You need to spend a lot of time preparing for IELTS on your own. But studies show that even when independent learners know which of their language skills are strong and which are weak, they still tend to spend more time on their strong areas. In a 2015 study at the University of Hong Kong, Professor David Gardner found that students ‘ultimately preferred to remain in their comfort zone.’
You perform well in class. You understand the IELTS question types. You’ve worked through the IELTS prep books. But studies show that this doesn’t mean you will do well in the IELTS test itself. Why is this?
How many times do you check your mobile every day? North Americans check their social media accounts on average 17 times a day; young people in the UK spend more than 27 hours a week on their phones; in Malaysia and Qatar it’s 40 times a day! So do these devices, which we all have at our fingertips, offer opportunities to boost your IELTS band score? In this post we will look at three ways in which they do.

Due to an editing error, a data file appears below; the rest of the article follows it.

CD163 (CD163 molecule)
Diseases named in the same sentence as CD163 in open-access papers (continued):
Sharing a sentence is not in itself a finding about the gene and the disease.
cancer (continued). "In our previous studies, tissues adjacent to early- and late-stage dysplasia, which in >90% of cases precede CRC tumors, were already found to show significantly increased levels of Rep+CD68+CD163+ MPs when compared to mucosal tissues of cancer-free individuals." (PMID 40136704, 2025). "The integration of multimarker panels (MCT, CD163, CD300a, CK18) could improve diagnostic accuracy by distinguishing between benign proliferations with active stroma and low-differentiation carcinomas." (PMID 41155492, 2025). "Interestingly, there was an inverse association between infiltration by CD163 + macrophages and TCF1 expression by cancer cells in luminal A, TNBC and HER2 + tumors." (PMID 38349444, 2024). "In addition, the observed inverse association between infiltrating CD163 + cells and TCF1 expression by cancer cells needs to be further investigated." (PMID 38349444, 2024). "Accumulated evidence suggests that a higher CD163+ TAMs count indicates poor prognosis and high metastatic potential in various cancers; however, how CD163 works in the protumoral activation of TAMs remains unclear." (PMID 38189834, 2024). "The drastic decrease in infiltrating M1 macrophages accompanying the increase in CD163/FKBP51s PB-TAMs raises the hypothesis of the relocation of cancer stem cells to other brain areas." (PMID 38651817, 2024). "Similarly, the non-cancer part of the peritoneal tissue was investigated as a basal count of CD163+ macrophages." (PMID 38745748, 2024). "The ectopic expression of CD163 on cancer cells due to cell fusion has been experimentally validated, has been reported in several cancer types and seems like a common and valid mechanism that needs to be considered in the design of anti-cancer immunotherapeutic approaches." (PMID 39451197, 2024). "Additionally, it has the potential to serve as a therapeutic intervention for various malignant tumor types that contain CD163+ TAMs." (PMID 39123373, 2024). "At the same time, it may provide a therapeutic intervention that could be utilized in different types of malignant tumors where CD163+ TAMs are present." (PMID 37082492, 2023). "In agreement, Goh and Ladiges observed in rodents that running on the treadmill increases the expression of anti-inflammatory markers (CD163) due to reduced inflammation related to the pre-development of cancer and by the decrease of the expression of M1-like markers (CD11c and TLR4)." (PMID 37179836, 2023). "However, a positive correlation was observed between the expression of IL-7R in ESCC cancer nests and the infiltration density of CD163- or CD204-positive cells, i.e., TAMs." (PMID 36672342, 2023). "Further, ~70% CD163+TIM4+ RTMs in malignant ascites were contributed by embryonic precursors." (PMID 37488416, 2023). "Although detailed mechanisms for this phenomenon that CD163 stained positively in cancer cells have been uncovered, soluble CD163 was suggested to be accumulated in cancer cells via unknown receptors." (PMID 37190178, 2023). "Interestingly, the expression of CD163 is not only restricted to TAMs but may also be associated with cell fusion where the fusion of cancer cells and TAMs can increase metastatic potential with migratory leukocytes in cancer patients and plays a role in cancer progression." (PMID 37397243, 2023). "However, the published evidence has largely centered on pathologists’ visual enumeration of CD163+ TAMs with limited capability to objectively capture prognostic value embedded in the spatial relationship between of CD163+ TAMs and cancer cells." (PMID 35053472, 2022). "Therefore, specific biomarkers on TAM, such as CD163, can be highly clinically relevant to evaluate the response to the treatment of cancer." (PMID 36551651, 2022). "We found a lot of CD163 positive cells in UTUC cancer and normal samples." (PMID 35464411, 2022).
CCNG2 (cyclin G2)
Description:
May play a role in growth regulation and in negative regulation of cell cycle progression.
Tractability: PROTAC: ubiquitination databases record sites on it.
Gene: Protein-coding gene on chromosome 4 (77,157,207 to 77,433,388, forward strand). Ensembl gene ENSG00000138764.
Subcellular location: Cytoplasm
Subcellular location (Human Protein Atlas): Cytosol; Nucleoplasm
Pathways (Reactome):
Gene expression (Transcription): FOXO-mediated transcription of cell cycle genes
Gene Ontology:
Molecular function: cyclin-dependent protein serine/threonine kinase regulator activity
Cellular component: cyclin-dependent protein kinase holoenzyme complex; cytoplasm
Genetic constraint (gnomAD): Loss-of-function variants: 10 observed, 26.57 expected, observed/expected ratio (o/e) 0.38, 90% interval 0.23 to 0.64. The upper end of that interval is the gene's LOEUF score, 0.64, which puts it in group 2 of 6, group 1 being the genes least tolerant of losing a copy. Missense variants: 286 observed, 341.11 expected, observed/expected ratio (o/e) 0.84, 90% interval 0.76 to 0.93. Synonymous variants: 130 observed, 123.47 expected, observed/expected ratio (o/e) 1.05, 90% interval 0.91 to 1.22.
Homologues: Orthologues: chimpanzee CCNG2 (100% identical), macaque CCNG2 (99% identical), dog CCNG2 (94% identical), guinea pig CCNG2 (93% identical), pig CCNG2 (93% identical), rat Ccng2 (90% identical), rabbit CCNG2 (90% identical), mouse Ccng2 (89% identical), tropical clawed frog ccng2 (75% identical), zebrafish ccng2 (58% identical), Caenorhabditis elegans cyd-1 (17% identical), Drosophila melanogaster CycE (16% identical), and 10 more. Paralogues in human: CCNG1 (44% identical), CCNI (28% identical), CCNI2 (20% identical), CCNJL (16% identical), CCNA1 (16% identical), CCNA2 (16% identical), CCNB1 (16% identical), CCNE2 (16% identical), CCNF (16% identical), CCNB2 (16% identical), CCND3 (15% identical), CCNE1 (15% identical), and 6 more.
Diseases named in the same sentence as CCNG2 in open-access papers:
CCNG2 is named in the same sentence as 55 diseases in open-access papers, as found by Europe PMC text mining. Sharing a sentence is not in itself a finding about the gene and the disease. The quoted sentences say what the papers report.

Can't find a good place to study for IELTS? Struggling to fit IELTS prep into your schedule? Dr Ammar Hadi Kadhim, a neurosurgeon living in Iraq, offers a solution. He achieved the band score he needed with just one month's practice using Road to IELTS. Here's his story...
The IELTS test is critically important for most people. It can make the difference between studying overseas and staying at home; between having your immigration status confirmed or denied — perhaps for ever.
So, with your IELTS test coming up, you should study non-stop to get the result you need, right? The evidence suggests that this is not the case. You need to study, yes, but you need to study strategically.